It is easy to imagine that the greatest minds of the nineteenth century spent their time thinking, inventing and making discoveries. However, they were just as likely to be involved in petty sniping and point-scoring as anyone else.
In 1832, the Council of the Royal Society appointed Anthony Panizzi, then assistant librarian at the British Library, to make a new Catalogue of the Scientific Books of the Society’s Library. He was to be paid thirty pounds for every thousand titles catalogued, his final salary not exceeding £500, and it was understood by Council that Panizzi would work following the existing arrangements adopted by the Society.
But once Panizzi’s work was finished in 1835, the arguments between him and the Society began. Smaller concerns about access to the catalogue proofs quickly escalated into a bigger dispute. Panizzi demanded that no one else should have any access to his work, and that no changes to it should be allowed. But Council had found issues with the Catalogue, especially with Panizzi’s method of adding notes wherever he pleased. It was basically an issue of lack of communication, with both sides refusing to compromise in any way.
Despite Peter Mark Roget FRS, then Secretary of the Royal Society and a personal friend of Panizzi’s, asking him not to get involved in a fight with Council, Panizzi still sent the Society a series of letters so exaggerated and over-dramatic that “not a soul” could understand the exact nature of Panizzi’s issues with the Catalogue, or “penetrate the motives which prompted the vague and unlooked for complaints” he had named. Panizzi groused about the Royal Society demanding he make “further sacrifices without regard either to [his] interest or to [his] feelings”, and was even frustrated with Roget’s comment that no one could understand what he had meant: “that letter was understood and approved of by at least three persons, on the judgment of every one of them you would yourself fully rely.” You can almost hear his passive-aggressive tone!
Throughout the summer of 1836, Panizzi’s letters to Roget and other Fellows of the Royal Society became more and more angry and frustrated. Instead of pointing out what the issues really were, Panizzi focused on how he was right, and on being deliberately unhelpful:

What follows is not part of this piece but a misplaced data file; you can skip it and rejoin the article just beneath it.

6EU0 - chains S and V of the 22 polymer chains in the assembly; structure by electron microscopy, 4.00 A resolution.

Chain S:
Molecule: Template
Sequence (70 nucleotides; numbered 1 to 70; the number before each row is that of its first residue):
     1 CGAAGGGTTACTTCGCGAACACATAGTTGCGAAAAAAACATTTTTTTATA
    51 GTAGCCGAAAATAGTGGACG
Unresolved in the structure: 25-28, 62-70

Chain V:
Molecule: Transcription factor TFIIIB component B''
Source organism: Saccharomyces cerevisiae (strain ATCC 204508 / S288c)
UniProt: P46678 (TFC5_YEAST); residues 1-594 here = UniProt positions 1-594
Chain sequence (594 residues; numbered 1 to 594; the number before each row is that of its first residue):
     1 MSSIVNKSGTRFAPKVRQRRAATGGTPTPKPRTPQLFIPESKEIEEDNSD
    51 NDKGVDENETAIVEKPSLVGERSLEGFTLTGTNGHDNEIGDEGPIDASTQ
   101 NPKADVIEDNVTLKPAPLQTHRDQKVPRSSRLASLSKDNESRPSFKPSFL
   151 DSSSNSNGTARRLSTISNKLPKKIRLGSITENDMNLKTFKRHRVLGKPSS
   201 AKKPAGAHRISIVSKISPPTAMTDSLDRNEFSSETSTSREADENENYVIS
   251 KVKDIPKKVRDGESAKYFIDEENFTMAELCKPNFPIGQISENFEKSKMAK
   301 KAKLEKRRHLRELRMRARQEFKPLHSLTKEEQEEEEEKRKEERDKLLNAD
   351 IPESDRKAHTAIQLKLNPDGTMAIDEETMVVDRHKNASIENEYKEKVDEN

“I cannot help thinking that the terms of our contract are misunderstood by the Council, not by me” … “I do not know what information the Council want from me and therefore cannot give any” … “You say I do not state the reasons of my objections: to which I answer I am not bound to state them” … “Feeling fully convinced that my view of the case is correct the Council will see that I could not act any differently from what I have done.”
The argument culminated with Panizzi publishing a 56-page letter of complaint to the Duke of Sussex, President of the Royal Society. The members of the Society, of course, would not take this lying down. Stephen Peter Rigaud FRS was tasked with writing a response, and his letters to Francis Baily regarding his research are filled with a healthy (unhealthy?) dose of gossip. After quoting one of Panizzi’s (in his opinion) mistaken notes, Rigaud adds: “Now what is the case of this silly display of ignorance?” He even mentions how he had formed an opinion of Panizzi before seeing his work: “Some friends used to speak so highly of Panizzi, that I was much prejudiced in favour of his talents for the task which he had undertaken … My opinion has been shaken by the late examination of his remarks, and it seems prudent, therefore, to express myself more cautiously than I had done in one of the early sentences.”
The letters on both sides are short on what the real problems were. Instead both Panizzi and those against him vaguely complain about each other, insist on how the other side was wrong, and refuse to offer any solutions, proving that petty bickering can be found even among great thinkers!
Anna Da Silva has been studying at King’s College London. As part of a Master’s course she has been cataloguing 19th century letters at the Royal Society Library, including some correspondence of the naturalist Henry Bowman Brady (MS/787)